Coming from a scientific, some might even say nerdy, background I always enjoy seeing an artist who can bridge the art, science, technology divide. This is not only because the divide is entirely artificial, but also because it brings together a mix of approaches and techniques, which often leads to new and exciting outcomes. Few people typify this type of cross-disciplinary artist more than the Dutch fashion-tech designer Anouk Wipprecht does. From an original interest in fashion design, Anouk has incorporated technology and engineering, such as 3D printing and microprocessors, into both her processes and products.
Her pieces tend to fall into one of three rough categories, passive, active and reactive. Passive pieces use digital manufacturing techniques and frequently high tech materials but contain no animate parts. A good example would be the Faraday cage dress, produced during Anouk’s time as artist in residence with Autodesk, the producers of various design and development software who are heavily involved in the maker movement. The Faraday dress cage was constructed of metal plates over a mail bodysuit, which Anouk wore in a show with the performance art group Arc Attack, where she stood between two Tesla coils and was safely struck with half a million volt arcs. Active pieces incorporate micro-controllers to add some specific functionality to the garment, such as the pseudomorph dress. This piece is composed of a white felt dress and a series of hydraulic systems that bleed dyes into the material. The patterns that the dyes make in the dress vary depending on what the wearer is doing and on the environment. The combination of generative art and fashion design produces pieces, which are initially identical but become unique while worn.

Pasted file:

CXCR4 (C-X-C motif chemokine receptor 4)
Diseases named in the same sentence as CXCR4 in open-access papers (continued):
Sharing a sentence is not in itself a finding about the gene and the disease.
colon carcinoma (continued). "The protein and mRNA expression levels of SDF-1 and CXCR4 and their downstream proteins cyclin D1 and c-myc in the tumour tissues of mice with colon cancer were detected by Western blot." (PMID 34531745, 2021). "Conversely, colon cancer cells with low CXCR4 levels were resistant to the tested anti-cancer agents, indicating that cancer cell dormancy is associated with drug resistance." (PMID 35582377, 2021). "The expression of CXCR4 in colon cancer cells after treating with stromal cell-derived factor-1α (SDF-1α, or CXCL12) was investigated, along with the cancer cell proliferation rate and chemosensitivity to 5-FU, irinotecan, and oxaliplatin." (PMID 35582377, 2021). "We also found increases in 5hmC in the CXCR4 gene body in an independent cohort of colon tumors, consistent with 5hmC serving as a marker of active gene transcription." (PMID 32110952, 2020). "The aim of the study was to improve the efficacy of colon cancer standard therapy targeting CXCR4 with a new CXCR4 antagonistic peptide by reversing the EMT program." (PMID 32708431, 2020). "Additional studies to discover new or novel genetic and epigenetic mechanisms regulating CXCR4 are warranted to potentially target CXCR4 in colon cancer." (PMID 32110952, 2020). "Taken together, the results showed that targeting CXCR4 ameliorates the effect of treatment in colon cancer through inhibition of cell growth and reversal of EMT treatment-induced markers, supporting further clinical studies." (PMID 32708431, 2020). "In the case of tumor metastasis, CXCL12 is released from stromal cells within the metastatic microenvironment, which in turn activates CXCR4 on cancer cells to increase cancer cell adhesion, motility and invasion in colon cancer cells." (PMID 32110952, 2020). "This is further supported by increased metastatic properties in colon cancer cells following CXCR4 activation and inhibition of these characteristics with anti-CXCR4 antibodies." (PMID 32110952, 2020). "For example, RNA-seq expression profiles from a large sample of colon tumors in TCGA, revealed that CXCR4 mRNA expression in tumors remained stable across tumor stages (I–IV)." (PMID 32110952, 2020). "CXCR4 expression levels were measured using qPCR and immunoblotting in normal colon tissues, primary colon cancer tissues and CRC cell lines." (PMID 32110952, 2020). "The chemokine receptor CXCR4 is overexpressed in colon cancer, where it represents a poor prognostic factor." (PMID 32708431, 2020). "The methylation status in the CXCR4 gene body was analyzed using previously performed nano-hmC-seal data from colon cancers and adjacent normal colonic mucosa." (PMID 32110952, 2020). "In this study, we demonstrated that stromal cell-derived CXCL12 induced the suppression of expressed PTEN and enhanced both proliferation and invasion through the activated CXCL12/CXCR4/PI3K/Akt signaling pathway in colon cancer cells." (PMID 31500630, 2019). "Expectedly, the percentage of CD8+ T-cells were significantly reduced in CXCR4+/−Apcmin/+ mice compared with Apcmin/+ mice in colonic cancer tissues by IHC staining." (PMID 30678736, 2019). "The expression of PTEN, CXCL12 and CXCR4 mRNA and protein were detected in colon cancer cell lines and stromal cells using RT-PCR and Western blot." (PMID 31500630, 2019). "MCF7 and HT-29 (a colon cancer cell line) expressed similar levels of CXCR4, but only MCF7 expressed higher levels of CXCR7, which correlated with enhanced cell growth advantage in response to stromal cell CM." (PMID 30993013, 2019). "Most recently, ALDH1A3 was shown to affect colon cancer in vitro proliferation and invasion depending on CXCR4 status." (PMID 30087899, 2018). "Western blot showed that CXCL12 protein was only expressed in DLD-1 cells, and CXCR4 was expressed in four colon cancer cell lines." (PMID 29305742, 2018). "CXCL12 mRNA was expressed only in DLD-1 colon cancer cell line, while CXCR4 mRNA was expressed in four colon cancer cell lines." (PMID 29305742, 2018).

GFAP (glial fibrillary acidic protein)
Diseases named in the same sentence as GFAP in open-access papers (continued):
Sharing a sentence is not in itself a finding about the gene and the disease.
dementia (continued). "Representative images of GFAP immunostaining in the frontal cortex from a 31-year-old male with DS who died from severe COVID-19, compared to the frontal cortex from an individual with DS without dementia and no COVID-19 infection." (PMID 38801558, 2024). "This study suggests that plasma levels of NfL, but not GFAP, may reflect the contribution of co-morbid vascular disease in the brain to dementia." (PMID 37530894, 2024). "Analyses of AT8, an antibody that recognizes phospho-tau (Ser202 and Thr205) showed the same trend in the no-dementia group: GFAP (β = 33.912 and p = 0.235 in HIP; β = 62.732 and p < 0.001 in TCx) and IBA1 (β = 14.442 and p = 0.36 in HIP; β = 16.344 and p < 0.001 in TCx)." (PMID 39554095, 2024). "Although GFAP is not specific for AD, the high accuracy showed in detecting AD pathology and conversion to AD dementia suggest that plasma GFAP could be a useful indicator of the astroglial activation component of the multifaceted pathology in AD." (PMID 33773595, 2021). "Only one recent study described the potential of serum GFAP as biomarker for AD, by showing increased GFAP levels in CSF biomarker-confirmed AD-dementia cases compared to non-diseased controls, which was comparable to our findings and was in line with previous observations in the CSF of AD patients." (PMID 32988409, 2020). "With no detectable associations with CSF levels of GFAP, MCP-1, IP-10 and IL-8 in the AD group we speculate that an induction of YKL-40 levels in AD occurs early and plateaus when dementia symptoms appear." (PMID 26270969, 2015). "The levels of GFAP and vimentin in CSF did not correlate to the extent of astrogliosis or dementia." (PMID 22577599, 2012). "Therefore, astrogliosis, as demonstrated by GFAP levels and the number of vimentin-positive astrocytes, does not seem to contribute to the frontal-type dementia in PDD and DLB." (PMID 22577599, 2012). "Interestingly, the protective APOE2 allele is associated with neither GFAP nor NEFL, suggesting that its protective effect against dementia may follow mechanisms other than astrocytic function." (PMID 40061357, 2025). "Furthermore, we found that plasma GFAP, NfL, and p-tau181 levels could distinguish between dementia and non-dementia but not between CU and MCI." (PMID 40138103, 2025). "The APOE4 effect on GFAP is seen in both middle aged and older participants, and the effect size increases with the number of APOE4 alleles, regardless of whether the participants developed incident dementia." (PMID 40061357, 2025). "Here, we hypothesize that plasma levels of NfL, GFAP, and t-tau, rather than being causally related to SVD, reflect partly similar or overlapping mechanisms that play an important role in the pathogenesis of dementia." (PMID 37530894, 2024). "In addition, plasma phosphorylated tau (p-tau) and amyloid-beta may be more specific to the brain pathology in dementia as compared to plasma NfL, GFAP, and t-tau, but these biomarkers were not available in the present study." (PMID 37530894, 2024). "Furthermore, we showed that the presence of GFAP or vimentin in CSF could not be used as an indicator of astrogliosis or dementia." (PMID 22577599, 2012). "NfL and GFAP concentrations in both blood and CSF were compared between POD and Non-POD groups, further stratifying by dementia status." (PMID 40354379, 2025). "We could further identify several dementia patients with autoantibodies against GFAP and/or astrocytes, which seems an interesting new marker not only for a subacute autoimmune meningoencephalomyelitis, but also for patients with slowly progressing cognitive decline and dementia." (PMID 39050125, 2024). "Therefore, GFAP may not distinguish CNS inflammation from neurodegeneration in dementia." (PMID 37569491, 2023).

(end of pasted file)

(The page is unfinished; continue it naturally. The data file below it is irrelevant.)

Perhaps the most interesting of all are the reactive pieces, which incorporate sensors that monitor either the wearer or environment and produce some response to an input. Possibly the most well known, maybe even notorious after the tabloids got their hands on it, piece is Intimacy 2.0. The Intimacy 2.0 dress was developed in collaboration with Studio Roosegaarde and is composed of e-foils that become strategically transparent in response to the wearers arousal cues. Pieces that respond to external events frequently involve themes of personal space, such as the smoke or spider dresses. The smoke dress is a 3D printed garment incorporating small generators that release a veil of smoke when someone enters the wearer’s personal space. The spider dress has a set of animated robotic spider like limbs mounted on each shoulder. Their response to people entering the wearer’s personal space depends on the speed of approach. Approach slowly and the arms will open and welcome you, approach quickly and the arms will rear up in a spider like defensive posture. These is only a sample of Anouk’s work and much more can be found on her highly recommended website.